Posted by: bjobotts on June 28, 2009 at 12:52 PM | PERMALINK

If we'd listened to republicans we wouldn't have Medicare or Social Security.

Posted by: bjobotts on June 28, 2009 at 12:55 PM | PERMALINK

The US deficit has increased four fold since President Obama's election. Social Security and Medicaid are going bankrupt. Yet President Obama claims that he wants to prevent more "bubbles" from re occurring in the US economy. What about the doomsday deficit bubble that is occurring right now in the Federal Government that is about to set off a nuclear bomb in the US economy. If President Obama and the Dems get their way and push through cap and trade and the health care bills the deficit bubble will burst right in our face and bring about the the biggest downturn in the US economy since the Great Depression. In fact it will make the Great Depression look like a cake walk. If Obama is serious about preventing more "bubbles" going off in the US economy he will veto any bills that further increase an already unsustainable deficit and set off the biggest "bubble" explosion in US history.

Posted by: kay on June 28, 2009 at 12:57 PM | PERMALINK

kay - Put down the bong and step away from the vehicle.

Posted by: Officer Friendly on June 28, 2009 at 1:06 PM | PERMALINK

If President Obama and the Dems were to suddenly do a 180º and push through a massive deficit reduction package of spending cuts and tax increases. they'd bring about the the biggest downturn in the US economy since the Great Depression.

Just like 1937-38.

Kay could then live in a cardboard box under a bridge and toast sparrows on an old curtain rod over an open fire, using only ideological consistency to keep warm.

Which is all that matters.

Posted by: Davis X. Machina on June 28, 2009 at 1:16 PM | PERMALINK

With Universal Healthcare,

Since most countries already have some kind of state-sponsored government health plan, this should be a non-issue.

The doctors here in the States make more money than any doctors in the world.

Most doctors know that if we have state-sponsored health plans, they won't make as much money as they do now.

They don't want that. The insurance companies health care business will become extinct. They don't want that.

Yes, there are private doctors in other countries, but, the majority of people will go to the free doctors first. Costa Rica, for example, have state-sponsored health insurance, Americans can go to the doctor there for $5.00, unless the amount have changed.

Because medical is cheaper in other countries, Americans flock to other countries - Brazil, India, China.....

Posted by: annjell on June 28, 2009 at 1:23 PM | PERMALINK

"doomsday deficit bubble"

Kay, perhaps your precious bodily fluids are being ruined as well. Say hi to General Jack. Been watching TCM recently? Now, emulate Slim Pickens and get that thar' doomsday machine a crankin'.

Posted by: berttheclock on June 28, 2009 at 1:24 PM | PERMALINK

My suggestion is that the vocal left should do to this legislation what Sestak is apparently doing to Spectre. And how would we accomplish that? By demanding that the oil companies be nationalized to cover the war in Iraq and health care. Is it looney? Yes, but no more so that the Republicans trying to protect the insurance industry.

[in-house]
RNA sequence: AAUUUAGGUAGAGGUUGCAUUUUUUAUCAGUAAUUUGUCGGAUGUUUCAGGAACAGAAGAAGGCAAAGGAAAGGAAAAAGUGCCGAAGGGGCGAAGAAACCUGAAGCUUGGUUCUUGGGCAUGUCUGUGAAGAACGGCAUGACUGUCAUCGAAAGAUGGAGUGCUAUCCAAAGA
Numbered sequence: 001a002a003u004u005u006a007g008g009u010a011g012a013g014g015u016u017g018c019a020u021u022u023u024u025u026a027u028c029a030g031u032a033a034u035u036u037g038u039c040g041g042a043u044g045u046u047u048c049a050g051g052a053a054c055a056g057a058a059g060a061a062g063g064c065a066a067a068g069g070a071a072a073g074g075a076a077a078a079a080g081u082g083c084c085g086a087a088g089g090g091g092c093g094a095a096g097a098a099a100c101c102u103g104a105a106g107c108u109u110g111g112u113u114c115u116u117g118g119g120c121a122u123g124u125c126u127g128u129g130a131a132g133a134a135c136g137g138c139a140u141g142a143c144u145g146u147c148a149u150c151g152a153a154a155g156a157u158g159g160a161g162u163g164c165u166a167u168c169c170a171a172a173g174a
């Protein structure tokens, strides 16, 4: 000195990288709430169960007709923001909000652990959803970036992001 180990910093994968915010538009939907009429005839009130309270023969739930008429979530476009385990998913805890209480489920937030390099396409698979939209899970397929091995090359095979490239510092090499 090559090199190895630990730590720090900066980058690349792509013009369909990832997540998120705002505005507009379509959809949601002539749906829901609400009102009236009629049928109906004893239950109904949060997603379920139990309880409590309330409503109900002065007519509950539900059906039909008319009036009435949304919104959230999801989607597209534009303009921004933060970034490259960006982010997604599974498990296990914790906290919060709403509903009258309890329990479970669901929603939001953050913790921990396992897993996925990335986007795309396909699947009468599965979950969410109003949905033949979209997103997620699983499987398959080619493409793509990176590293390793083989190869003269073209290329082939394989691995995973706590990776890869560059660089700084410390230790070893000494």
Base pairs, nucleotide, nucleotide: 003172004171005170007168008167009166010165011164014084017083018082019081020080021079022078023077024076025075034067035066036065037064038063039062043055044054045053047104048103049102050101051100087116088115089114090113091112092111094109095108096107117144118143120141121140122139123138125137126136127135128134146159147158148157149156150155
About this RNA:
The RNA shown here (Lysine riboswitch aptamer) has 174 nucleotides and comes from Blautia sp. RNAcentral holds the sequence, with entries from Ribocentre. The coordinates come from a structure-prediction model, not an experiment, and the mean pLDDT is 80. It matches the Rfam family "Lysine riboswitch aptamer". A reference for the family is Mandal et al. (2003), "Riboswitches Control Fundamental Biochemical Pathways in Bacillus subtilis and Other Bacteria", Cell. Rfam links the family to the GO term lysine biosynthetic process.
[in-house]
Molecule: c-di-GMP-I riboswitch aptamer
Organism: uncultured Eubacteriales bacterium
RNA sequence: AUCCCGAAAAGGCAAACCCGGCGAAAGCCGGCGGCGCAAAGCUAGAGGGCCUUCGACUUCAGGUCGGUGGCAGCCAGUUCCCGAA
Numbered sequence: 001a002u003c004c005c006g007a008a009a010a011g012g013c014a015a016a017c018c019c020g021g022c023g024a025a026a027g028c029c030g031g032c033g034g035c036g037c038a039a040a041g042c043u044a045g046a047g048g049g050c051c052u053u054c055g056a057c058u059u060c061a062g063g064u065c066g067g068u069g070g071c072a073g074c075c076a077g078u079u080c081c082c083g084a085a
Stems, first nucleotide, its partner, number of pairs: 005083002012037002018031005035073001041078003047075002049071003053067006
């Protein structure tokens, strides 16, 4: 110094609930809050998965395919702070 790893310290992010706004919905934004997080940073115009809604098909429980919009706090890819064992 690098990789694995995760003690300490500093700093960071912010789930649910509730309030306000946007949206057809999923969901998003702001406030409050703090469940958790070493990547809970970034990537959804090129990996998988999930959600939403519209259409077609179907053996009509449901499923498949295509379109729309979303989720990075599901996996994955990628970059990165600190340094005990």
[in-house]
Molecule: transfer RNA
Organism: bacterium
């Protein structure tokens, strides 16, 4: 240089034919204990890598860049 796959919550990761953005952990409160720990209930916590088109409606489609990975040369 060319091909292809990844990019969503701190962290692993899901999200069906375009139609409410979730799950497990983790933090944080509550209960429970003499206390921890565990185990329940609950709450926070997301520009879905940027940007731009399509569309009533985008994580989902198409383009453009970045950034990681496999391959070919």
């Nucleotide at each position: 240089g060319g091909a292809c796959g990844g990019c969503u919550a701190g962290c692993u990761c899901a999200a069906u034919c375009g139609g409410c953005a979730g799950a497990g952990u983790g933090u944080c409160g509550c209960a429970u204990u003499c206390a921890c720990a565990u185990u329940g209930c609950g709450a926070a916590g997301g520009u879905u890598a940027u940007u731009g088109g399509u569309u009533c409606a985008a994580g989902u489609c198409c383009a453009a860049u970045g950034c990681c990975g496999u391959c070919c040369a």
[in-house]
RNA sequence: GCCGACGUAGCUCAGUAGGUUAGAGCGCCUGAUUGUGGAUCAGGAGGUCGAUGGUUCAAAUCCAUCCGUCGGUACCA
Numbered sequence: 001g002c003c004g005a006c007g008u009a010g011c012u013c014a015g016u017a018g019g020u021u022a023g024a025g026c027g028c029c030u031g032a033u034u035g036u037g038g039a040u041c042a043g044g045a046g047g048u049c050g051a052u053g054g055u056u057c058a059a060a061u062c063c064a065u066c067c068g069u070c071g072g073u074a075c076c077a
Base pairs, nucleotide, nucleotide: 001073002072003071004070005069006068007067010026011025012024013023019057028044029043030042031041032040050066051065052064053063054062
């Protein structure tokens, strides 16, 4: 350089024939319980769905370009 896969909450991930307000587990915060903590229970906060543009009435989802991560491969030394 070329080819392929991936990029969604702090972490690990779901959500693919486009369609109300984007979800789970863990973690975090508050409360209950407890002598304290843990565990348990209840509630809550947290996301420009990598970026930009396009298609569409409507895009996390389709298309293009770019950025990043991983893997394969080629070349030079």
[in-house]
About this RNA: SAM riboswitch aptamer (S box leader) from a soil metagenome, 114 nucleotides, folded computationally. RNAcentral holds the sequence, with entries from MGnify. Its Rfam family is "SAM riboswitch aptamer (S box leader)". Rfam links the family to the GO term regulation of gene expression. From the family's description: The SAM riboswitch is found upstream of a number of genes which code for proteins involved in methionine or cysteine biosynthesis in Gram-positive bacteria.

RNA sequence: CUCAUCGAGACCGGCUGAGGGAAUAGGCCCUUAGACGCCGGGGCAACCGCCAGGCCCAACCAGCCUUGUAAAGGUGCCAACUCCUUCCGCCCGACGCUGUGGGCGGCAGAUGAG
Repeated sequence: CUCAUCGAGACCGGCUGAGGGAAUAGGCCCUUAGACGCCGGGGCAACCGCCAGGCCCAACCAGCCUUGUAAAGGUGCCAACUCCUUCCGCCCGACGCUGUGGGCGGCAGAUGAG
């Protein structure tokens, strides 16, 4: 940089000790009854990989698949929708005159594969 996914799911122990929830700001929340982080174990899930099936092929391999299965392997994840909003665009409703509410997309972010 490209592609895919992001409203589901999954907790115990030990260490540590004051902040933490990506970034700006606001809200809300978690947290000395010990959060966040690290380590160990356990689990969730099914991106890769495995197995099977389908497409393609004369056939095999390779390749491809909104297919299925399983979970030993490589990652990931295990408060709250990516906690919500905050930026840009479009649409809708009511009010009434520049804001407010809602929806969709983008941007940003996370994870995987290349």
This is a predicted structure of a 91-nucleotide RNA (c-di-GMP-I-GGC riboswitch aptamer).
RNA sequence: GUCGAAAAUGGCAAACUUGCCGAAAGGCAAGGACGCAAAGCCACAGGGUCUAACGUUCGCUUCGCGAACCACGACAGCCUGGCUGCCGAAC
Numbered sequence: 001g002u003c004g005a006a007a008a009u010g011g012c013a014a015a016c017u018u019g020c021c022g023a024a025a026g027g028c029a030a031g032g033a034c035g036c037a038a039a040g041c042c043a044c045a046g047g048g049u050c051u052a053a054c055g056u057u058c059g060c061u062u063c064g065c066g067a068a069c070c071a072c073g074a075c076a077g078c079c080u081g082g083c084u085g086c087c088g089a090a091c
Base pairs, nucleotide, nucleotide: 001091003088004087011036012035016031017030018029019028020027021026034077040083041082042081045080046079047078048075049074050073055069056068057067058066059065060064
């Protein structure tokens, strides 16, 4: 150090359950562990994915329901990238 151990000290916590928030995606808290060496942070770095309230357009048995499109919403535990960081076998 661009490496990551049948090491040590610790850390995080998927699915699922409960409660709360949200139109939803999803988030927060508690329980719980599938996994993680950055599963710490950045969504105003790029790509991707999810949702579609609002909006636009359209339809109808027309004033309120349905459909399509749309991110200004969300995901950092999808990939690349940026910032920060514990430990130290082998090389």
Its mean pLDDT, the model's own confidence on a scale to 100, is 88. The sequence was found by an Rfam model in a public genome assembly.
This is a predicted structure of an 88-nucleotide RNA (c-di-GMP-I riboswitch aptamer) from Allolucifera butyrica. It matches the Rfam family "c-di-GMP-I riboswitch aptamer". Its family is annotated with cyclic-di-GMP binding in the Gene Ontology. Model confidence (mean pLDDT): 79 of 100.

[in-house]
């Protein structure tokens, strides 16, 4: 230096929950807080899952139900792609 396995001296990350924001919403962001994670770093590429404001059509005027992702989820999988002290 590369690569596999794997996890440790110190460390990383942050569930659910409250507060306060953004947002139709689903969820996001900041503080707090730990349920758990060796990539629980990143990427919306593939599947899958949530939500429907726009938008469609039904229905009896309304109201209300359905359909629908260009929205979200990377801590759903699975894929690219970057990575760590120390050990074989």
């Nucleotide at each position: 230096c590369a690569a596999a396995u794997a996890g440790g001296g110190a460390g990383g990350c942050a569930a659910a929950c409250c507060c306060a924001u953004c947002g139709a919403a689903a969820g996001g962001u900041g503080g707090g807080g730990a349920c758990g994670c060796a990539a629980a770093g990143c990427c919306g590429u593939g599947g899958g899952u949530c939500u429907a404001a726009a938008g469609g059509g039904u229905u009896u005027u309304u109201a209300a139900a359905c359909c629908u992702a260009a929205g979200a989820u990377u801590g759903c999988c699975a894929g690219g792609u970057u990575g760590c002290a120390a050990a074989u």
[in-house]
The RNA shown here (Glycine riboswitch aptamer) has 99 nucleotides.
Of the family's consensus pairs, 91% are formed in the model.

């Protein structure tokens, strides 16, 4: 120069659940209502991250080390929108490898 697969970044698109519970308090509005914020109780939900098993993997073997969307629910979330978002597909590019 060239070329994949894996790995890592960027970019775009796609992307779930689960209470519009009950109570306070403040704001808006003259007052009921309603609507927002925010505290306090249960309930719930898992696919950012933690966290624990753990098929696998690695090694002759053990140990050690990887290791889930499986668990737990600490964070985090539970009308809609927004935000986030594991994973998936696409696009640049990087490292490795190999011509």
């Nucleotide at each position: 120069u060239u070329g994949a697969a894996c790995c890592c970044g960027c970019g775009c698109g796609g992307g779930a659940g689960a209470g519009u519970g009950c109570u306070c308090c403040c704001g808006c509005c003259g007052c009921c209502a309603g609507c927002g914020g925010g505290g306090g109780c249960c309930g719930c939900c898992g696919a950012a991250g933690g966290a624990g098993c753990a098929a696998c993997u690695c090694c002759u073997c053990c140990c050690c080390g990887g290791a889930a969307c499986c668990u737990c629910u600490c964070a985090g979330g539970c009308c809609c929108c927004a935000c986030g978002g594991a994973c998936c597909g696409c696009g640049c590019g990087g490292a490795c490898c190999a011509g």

If we start making equally extravagant demands, the current legislation will look like the moderate bill that it is.

Posted by: mlm on June 28, 2009 at 1:30 PM | PERMALINK

Bipartisan health-care reform. Isn't that an oxymoron?

Posted by: Jon G on June 28, 2009 at 1:48 PM | PERMALINK

I have to give Obama credit for trying to be inclusive of the Republicans. Whether or not he is sincere, it's a good political ploy because he is making it difficult for them. They can't legitimately complain that they are being left out of the conversation. When they fail to participate in the process in good faith, they reveal themselves for what they are-- irrelevant whiners.

Posted by: gizmo on June 28, 2009 at 2:01 PM | PERMALINK

Choosing the President seems like a very, very important policy decision, but we don't assume that should be 'bi-partisan', do we? And, as I recall, last time we asked, people chose the Democratic position on this.

The last time there were true moderate Republicans who could be expected to put aside partisan interests to vote for a good policy was ..., um, gee, the late 1970s? Certainly not this millenium.

(Oh, and by the way, that Kay makes me laugh. So funny!)

Posted by: biggerbox on June 28, 2009 at 2:07 PM | PERMALINK

Krugman: Not Enough Audacity

Enough said.

Posted by: koreyel on June 28, 2009 at 2:12 PM | PERMALINK

The right wing nutcase republican conditions for passage of a bipartisan health bill remind me of the current right-wing nutcase Israeli government's pre-conditions for negotiating the establishment of a Palestinian state.
I think that bipartisanship is a bullshit idea, and it's time to throw it out the window. If the republicans don't want to be part of a solution, then to hell with them. Let em sulk. I just don't give a shit about them or their feelings. Let's just get done what we asked the democrats to do.

Posted by: rbe1 on June 28, 2009 at 2:13 PM | PERMALINK

re: "The last time there were true moderate Republicans who could be expected to put aside partisan interests "
I remember people like Everett Dirkson and Barry Goldwater in the 60's, who considered it a matter of honor to put the country's interests above partisan politics - even when they strongly disagreed on methods for resolving problems. How far the present day republican party has fallen.